If you’ve made the decision to move forward with a divorce, you’re not alone. Divorce rates have skyrocketed this year compared to years past, and many believe this spike is in part caused by additional stress fueled by the coronavirus pandemic. However, the pandemic is also affecting how the courts are handling divorce proceedings. In today’s blog, we take a closer look at how Illinois is handling divorces during the pandemic, and what you should do if you’re planning on moving forward with a divorce during these turbulent times.
Divorcing In Illinois Amid The Coronavirus
As we mentioned in the intro, we’re seeing a noticeable increase in the amount of divorce proceedings in Illinois and across the United States. Statistics show that the number of couples interested in a divorce between March and June increased 34 percent compared to the same time period in 2019. This may seem like a stark increase, but it’s not without reason. That time period is generally considered the first wave of the coronavirus pandemic.
During this time, people were being laid off from work as businesses closed their doors, others were trying to do their best to work from home, and many parents were trying to juggle schooling and childcare as schools and daycares told kids to stay home. Add in the fact that people were getting sick and we were advised to limit in-person contact, and all of these factors greatly increased stress in our lives. Everyone handles this stress differently, and while sometimes it can make couples stronger, stress can also amplify issues in a relationship and lead to irreconcilable differences.
The pandemic also affected how courts handled these divorce proceedings. Divorce proceedings shifted online, which had its own benefits and drawbacks. Divorcing spouses no longer needed to meet in person in order to help move their case along, but at the same time, navigating everything over video conference or Facetime presents its own challenges. Many courts are also in the process of reopening, and sometimes family law cases get put on the back burner, so getting a divorce during this period is a bit unpredictable and fluid.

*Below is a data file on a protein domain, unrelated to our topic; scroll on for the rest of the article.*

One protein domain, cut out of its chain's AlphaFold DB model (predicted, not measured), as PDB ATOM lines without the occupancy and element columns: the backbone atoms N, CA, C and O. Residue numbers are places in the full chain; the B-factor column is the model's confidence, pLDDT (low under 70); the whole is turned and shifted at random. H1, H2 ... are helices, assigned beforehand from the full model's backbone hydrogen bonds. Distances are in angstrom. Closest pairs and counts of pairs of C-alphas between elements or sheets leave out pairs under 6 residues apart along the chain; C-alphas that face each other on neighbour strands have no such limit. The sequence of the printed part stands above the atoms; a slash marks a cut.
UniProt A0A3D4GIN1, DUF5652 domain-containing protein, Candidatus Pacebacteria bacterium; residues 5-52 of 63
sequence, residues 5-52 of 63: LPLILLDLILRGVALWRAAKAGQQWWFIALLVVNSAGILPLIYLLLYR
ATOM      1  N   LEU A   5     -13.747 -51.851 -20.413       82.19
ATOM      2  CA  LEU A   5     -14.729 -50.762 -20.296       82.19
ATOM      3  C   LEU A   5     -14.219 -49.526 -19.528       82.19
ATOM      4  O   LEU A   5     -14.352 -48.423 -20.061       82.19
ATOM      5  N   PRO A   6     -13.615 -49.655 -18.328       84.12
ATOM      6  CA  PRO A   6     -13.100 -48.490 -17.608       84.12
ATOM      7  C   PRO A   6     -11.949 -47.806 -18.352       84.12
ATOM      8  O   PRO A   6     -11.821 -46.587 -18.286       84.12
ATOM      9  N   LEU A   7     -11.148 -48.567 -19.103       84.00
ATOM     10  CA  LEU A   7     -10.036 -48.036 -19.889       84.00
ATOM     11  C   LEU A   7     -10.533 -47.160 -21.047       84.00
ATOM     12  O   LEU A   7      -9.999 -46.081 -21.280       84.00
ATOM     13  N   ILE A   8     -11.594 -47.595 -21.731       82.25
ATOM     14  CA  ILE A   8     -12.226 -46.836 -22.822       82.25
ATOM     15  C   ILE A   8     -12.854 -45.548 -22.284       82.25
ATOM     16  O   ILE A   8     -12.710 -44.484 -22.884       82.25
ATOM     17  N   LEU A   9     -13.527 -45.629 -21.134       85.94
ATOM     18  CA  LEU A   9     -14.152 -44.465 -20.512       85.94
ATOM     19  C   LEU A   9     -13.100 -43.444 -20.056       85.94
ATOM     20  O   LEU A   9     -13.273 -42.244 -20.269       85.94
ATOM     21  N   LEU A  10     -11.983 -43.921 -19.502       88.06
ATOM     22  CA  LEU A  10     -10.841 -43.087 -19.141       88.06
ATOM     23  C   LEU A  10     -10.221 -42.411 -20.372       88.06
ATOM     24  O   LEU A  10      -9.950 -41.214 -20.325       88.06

With that said, there are still some things you’ll need to remember if you’re considering getting a divorce in the near future. Those tips are:
- Still Consult With A Divorce Lawyer – Our law firm and many other family law firms are still open, and you really should consult with a lawyer even if you can start the divorce proceedings online. Even in amicable divorces, it’s best to have a trained professional ensure you get what you rightfully deserve and your assets are protected.
- Separate Lawyers – Don’t assume that a lawyer hired by your spouse will just handle the situation for both sides. If your spouse hired the lawyer, the lawyer will be acting in their best interest, not yours. You need your own divorce lawyer.
- Be Prepared – Try to be as prepared as possible as you begin your divorce journey. Make a list of important assets or areas you want addressed with the lawyer (alimony, child support, custody agreements, asset division, etc.).
- Work Changes and Alimony – If your job has been affected by the coronavirus pandemic, you may be eligible for temporary alimony. Your lawyer can walk you through your alimony options based on your current job situation.
- Be Patient – It may take some time for the courts to be able to hear and process your divorce, so try your best to be patient. If you have any questions or concerns during this process, reach out to your lawyer for guidance.
If you’re considering getting a divorce in Illinois in the near future, reach out to Brett and the team at Appelman Law for more information.